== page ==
Frederick Hale (U.S. senator)

Frederick Hale (October 7, 1874 – September 28, 1963) was the United States Senator from Maine from 1917 to 1941. He was the son of Eugene Hale, the grandson of Zachariah Chandler, both also U.S. Senators. He was the brother of diplomat Chandler Hale, and the cousin of U.S. Representative Robert Hale.

Frederick Hale
United States Senator
from Maine
In office
March 4, 1917 – January 3, 1941
Preceded byCharles Johnson
Succeeded byOwen Brewster
Personal details
Frederick Hale

(1874-10-07)October 7, 1874
Detroit, Michigan, U.S.
DiedSeptember 28, 1963(1963-09-28) (aged 88)
Portland, Maine, U.S.
Political partyRepublican
ParentsEugene Hale
RelativesChandler Hale (Brother)
Zachariah Chandler (Grandfather)
Robert Hale (Cousin)
EducationHarvard University (BA)
Columbia University


Frederick Hale, United States Senator, “Progressive Legislation” art in 1918 book, Mother Goose comes to Portland

Hale was born on October 7, 1874 in Detroit, Michigan to Eugene Hale. He attended the Lawrenceville School, and graduated from Groton School in 1892. He graduated from Harvard University in 1896 and attended Columbia Law School in New York City from 1896 to 1897. He was admitted to the bar and commenced the practice of law in Portland, Maine in 1899.

Hale was a Republican member of the Maine House of Representatives, 1905–1906; and a member of the Republican National Committee, 1912-1918. In 1916, he was elected as a Republican to the United States Senate, defeating incumbent Democrat Charles Fletcher Johnson to reclaim the Senate seat that had been held by his father Eugene Hale.

He was reelected in 1922, 1928, and again in 1934, serving from March 4, 1917 to January 3, 1941.

In the 1928 Republican primary, Hale defeated incumbent governor Owen Brewster for their party's nomination which signaled the end of the Ku Klux Klan in Maine as an important political factor.

He was not a candidate for renomination in 1940. He served as chairman, Committee on Canadian Relations in the Sixty-sixth Congress, and served on the Committee on Naval Affairs in the Sixty-eighth through Seventy-second Congresses, and the Committee on Appropriations in the Seventy-second Congress.

A fierce opponent of the Ku Klux Klan faction of the Republican Party in Maine, Hale was one of a handful of senators who voted against the elevation of Hugo Black to the Supreme Court in 1937 based on his alleged Klan membership.[1]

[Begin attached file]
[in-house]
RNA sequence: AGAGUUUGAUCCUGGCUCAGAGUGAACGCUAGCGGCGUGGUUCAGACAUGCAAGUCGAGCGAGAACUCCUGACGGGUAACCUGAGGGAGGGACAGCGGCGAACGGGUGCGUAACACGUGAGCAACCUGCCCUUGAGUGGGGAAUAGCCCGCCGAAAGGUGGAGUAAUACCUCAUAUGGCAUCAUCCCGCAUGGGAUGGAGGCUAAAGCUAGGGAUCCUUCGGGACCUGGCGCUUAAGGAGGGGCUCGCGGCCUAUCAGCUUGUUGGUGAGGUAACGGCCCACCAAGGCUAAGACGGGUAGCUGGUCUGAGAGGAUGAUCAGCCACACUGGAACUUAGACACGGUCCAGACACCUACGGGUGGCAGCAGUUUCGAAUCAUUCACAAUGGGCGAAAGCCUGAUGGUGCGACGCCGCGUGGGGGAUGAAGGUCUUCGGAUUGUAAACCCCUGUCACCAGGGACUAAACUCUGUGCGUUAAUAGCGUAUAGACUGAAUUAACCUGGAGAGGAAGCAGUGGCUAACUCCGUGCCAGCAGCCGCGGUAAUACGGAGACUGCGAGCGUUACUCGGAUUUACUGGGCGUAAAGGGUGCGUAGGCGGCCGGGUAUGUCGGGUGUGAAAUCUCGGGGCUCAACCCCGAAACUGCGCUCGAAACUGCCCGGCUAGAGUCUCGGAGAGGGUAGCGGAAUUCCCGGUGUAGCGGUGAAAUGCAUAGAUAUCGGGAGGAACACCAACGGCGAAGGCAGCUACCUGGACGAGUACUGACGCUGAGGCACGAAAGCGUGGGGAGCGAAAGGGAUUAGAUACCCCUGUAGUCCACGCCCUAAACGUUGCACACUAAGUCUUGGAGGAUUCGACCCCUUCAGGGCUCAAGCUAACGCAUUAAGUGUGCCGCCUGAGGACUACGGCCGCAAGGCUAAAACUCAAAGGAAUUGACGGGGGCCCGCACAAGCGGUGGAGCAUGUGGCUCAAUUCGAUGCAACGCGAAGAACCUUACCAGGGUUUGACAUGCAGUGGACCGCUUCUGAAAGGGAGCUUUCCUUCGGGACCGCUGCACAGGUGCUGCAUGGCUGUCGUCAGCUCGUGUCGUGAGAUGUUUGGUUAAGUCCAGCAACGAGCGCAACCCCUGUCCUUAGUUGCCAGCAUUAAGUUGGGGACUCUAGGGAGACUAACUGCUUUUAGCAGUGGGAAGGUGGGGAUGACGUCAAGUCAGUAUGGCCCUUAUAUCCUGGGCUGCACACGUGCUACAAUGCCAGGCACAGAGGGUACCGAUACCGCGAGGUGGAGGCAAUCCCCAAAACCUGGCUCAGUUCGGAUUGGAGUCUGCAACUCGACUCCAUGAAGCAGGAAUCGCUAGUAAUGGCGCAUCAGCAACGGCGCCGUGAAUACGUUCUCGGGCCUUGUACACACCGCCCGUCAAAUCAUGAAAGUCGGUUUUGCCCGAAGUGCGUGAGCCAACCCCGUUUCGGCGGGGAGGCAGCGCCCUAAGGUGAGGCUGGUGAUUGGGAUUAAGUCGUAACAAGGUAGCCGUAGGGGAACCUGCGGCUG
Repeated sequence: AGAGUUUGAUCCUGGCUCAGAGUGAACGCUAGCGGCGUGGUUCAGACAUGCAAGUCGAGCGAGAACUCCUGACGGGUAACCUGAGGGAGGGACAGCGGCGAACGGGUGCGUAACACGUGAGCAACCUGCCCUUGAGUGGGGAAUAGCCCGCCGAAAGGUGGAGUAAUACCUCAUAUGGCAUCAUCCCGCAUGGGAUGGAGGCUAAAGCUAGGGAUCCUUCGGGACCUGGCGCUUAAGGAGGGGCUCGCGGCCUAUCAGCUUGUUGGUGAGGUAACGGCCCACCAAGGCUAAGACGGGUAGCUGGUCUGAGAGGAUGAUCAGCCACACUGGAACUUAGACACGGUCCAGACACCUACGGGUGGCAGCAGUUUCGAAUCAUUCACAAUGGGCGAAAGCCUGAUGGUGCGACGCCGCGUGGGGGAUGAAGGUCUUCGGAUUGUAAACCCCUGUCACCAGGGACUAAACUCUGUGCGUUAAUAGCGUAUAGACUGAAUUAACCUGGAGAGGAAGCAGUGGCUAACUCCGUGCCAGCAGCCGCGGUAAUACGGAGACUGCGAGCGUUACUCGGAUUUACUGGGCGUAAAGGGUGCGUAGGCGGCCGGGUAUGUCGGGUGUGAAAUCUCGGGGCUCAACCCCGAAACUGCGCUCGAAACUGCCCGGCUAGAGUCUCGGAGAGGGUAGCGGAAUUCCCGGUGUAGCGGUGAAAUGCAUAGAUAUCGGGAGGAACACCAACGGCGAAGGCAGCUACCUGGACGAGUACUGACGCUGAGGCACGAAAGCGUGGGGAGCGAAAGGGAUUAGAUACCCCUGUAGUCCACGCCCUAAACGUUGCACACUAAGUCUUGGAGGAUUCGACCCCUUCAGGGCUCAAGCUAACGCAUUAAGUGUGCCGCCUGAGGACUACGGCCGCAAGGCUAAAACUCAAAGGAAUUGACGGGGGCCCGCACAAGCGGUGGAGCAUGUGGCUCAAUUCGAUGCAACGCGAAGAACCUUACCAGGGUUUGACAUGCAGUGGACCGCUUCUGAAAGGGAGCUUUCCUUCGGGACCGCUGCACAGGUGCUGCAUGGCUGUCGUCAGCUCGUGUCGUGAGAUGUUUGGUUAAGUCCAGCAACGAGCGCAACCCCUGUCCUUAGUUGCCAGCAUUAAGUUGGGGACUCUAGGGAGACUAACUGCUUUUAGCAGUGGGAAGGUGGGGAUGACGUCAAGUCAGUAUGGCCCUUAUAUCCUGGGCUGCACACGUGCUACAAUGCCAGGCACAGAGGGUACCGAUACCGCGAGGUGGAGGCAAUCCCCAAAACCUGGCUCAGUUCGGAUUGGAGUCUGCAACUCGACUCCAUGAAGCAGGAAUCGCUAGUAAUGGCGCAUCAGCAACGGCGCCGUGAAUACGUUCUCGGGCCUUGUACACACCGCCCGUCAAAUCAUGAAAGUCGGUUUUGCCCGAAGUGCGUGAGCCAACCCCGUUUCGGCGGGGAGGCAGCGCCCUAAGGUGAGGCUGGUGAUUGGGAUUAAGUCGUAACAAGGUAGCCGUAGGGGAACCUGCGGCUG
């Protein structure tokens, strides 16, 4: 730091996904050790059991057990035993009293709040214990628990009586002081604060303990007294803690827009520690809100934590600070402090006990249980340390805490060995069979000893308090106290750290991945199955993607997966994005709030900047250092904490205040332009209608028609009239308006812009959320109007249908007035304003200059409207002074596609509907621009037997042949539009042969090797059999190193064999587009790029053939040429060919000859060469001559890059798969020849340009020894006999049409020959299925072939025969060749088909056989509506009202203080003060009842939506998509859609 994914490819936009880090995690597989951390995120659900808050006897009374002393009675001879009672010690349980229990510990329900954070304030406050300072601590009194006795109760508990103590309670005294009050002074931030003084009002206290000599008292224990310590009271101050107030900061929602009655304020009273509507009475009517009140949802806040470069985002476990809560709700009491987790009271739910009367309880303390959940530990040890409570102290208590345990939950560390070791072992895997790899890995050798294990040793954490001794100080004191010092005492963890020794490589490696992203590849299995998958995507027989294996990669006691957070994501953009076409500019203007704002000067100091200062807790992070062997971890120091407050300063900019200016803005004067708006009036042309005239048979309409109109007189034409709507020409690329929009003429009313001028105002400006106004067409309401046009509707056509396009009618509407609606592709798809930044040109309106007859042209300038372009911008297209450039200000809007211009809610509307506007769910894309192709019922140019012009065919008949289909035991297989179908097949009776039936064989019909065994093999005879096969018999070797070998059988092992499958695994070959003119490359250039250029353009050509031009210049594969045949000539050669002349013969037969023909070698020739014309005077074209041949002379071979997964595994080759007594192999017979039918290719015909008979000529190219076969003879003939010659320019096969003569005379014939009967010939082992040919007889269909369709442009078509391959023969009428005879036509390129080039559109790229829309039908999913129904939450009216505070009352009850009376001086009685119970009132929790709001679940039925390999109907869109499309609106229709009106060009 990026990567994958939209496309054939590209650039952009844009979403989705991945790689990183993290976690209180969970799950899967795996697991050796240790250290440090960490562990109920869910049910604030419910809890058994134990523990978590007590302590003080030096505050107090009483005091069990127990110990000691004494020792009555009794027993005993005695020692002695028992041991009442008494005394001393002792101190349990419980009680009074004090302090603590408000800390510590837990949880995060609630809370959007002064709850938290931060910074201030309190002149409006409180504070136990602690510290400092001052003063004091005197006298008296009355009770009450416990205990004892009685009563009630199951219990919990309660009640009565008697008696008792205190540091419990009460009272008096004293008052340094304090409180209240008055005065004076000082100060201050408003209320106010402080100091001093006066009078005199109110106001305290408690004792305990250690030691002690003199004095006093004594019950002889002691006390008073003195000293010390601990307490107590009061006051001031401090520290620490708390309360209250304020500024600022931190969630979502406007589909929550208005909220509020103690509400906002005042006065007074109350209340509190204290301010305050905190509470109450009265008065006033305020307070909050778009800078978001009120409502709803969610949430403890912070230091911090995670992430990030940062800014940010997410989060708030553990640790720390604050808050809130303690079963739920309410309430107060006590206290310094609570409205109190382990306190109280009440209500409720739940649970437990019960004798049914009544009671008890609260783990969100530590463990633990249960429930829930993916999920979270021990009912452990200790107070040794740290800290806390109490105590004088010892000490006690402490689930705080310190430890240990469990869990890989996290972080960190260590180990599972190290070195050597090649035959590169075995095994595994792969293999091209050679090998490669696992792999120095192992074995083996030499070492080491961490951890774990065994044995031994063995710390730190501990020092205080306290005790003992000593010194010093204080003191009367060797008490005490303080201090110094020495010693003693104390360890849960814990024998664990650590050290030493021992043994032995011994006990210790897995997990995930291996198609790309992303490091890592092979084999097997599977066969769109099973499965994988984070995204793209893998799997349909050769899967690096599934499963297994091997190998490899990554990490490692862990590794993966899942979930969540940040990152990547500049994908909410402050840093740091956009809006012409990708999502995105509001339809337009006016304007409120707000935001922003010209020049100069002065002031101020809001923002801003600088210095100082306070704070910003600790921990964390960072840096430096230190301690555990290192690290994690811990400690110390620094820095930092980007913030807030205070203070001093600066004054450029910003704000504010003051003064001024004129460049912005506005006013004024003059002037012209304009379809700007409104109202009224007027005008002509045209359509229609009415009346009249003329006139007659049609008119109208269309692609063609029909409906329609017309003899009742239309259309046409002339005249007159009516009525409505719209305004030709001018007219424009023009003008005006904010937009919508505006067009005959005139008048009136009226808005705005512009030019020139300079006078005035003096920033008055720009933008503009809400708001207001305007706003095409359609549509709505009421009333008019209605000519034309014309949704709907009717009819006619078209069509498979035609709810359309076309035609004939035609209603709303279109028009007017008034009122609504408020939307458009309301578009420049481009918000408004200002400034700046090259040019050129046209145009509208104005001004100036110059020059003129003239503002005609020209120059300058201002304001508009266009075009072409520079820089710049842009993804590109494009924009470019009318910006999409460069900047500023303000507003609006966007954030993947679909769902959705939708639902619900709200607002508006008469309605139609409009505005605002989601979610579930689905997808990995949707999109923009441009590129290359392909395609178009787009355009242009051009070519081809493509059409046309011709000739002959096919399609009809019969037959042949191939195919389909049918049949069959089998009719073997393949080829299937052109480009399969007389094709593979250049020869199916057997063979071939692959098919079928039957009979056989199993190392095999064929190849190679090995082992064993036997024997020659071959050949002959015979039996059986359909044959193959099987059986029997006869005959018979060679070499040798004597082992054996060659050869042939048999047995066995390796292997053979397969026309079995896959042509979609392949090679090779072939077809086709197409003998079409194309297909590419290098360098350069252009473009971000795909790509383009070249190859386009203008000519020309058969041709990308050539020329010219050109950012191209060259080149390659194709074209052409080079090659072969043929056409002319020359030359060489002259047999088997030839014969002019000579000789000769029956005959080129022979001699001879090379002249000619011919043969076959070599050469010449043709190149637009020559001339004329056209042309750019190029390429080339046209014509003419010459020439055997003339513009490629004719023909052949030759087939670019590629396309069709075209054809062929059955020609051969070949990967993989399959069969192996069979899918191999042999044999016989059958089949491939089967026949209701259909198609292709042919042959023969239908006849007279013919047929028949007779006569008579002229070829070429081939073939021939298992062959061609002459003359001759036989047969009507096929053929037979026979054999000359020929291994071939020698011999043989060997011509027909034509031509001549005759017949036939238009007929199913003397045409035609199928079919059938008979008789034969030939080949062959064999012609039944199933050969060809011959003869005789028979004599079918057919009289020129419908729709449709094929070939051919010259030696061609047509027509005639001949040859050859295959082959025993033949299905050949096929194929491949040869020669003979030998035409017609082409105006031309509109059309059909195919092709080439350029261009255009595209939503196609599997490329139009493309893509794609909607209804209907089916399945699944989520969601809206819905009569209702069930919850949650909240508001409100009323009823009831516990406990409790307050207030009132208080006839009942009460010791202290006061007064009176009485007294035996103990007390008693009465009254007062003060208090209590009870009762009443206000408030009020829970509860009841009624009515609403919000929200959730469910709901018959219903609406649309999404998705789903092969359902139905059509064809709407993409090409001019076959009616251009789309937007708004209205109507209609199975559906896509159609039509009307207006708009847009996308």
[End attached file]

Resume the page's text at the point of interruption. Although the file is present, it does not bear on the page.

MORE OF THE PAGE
He retired to private life and died in Portland, Maine on September 28, 1963. He is interred in Woodbine Cemetery in Ellsworth, Maine. At the time of his death, Hale was the last living Senator who was serving at the time of the United States' declaration of war against the German Empire, which precipitated the United States' participation in World War I.

External linksEdit

  • United States Congress. "Frederick Hale (id: H000031)". Biographical Directory of the United States Congress.
  • "The Political Graveyard". Retrieved September 24, 2010.


  1. ^ "Dons Robe of Supreme Court Justice in October", Nashua Telegraph, Aug. 18, 1937, p. 6

External linksEdit

Party political offices
First Republican nominee for U.S. Senator from Maine
(Class 1)

1916, 1922, 1928, 1934
Succeeded by
Owen Brewster
Preceded by
James Wolcott Wadsworth Jr.
Secretary of the Senate Republican Conference
Succeeded by
Wallace H. White Jr.
U.S. Senate
Preceded by
Charles Johnson
U.S. Senator (Class 1) from Maine
Served alongside: Bert Fernald, Arthur Gould, Wallace White
Succeeded by
Owen Brewster
Preceded by
John B. Kendrick
Chair of the Senate Canadian Relations Committee
Position abolished
Preceded by
Carroll S. Page
Chair of the Senate Naval Affairs Committee
Succeeded by
Park Trammell
Preceded by
Wesley Livsey Jones
Chair of the Senate Appropriations Committee
Succeeded by
Carter Glass